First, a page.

What Is the Role of Business Ethics?
The primary role of business ethics is to hold a company and its employees accountable for their actions as they affect others. This includes both internal and external behavior. It keeps businesses and professionals mindful of the consequences of their actions so that they can pursue success responsibly. Business ethics can apply to every aspect of business and thus they typically have a dramatic impact on the structure of a company.
One important role of business ethics is to manage behavior that cannot be covered by governmental laws. There are many actions which, while they are legal, are also detrimental to certain groups such as employees, members of the community, and groups that are affected by the actions of a company. By having a code of conduct, a business can self-regulate its behavior and ensure that it is acting appropriately.
The standards for what is acceptable in the professional environment are constantly changing. Another role of business ethics is to demonstrate behavior that is the current norm. Actions that were acceptable in the past can become inappropriate in later years and vice versa.
In addition to ensuring a company acts with sensitivity, another function of business ethics is to keep the business honest. While many unethical behaviors are not illegal, they can often lead to unlawful acts. Having a code of ethics can encourage employees to stay honest and steer clear of potentially illegal behavior.
Maintaining strong business ethics can also have an effect on the success of a company. By acting with sensitivity to others, a business can improve its profile in the community and industry. Ethical companies often inspire trust and loyalty in others and by extension their products or services.
Another role of business ethics is to ensure that the power wielded by large corporations is used to good effect. As a business expands, often opportunities for corruption also grow. In some cases this expansion can obscure or destroy valuable elements in a community. With a good code of conduct, a company can work to repair possible damage caused by its success and even work proactively to help others.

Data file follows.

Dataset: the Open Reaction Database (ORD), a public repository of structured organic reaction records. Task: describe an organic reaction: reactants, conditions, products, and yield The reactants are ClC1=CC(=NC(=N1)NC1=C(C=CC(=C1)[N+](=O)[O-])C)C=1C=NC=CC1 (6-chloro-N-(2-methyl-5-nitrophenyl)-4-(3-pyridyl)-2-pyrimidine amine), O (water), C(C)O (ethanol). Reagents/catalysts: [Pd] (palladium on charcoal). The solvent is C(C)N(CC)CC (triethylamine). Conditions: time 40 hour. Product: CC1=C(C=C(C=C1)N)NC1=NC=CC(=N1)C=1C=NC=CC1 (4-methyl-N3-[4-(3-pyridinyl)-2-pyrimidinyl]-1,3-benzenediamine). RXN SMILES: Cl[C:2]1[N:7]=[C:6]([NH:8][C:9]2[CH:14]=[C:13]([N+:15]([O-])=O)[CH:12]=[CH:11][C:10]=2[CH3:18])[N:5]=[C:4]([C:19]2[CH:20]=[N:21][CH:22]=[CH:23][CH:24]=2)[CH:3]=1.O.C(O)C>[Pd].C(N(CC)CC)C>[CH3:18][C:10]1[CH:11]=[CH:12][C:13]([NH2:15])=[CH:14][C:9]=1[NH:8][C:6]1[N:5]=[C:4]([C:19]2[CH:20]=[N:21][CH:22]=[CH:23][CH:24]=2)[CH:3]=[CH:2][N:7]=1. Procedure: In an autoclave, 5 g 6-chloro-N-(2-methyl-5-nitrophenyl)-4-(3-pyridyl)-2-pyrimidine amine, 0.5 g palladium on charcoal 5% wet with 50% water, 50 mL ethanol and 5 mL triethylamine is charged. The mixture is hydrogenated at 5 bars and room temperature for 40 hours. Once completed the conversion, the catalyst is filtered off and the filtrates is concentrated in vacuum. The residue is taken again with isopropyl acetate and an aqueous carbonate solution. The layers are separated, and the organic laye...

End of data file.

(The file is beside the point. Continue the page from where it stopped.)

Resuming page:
Business ethics can also apply to the shareholders of a company. When making decisions, an ethical company will consider how its behavior will affect all individuals who have a stake in the business. The theory is that while it is legal for a company to act in its own best long-term interests, it is moral to also consider the needs of those who support it.
@indigomoth - It's true that big companies are often operating with questionable ethics but I don't actually think this is a common thing. I think we get a bias from the media, because they are only ever going to report scandals.
The legitimate companies that are following business ethics guidelines aren't going to get into the news because there's nothing interesting to report.
@Fa5t3r - I think the problem is that companies are so large and so impersonal a lot of the time. People who are perfectly lovely when you get them on their own are still going to be willing to go along with things that aren't all that ethical, particularly when they only ever see a part of the whole.
There's also that theory that the person most likely to become a CEO is a psychopath, just because of the way they confidently take charge and ruthlessly deal with problems.
When you add up the people who are willing to be ruthless and the people who are willing to look the other way, it becomes something quite scary. And that's why we need business ethics, as clearly stated guidelines, so that we can point to companies that are doing the wrong thing and make them stop.
My favorite example of business ethics in its purest form is the unofficial Google motto which is "don't be evil."
That's something which people should be able to take for granted from the companies around them, but unfortunately, it rarely seems to work out that way. There is almost always some kind of skeleton in the closet.
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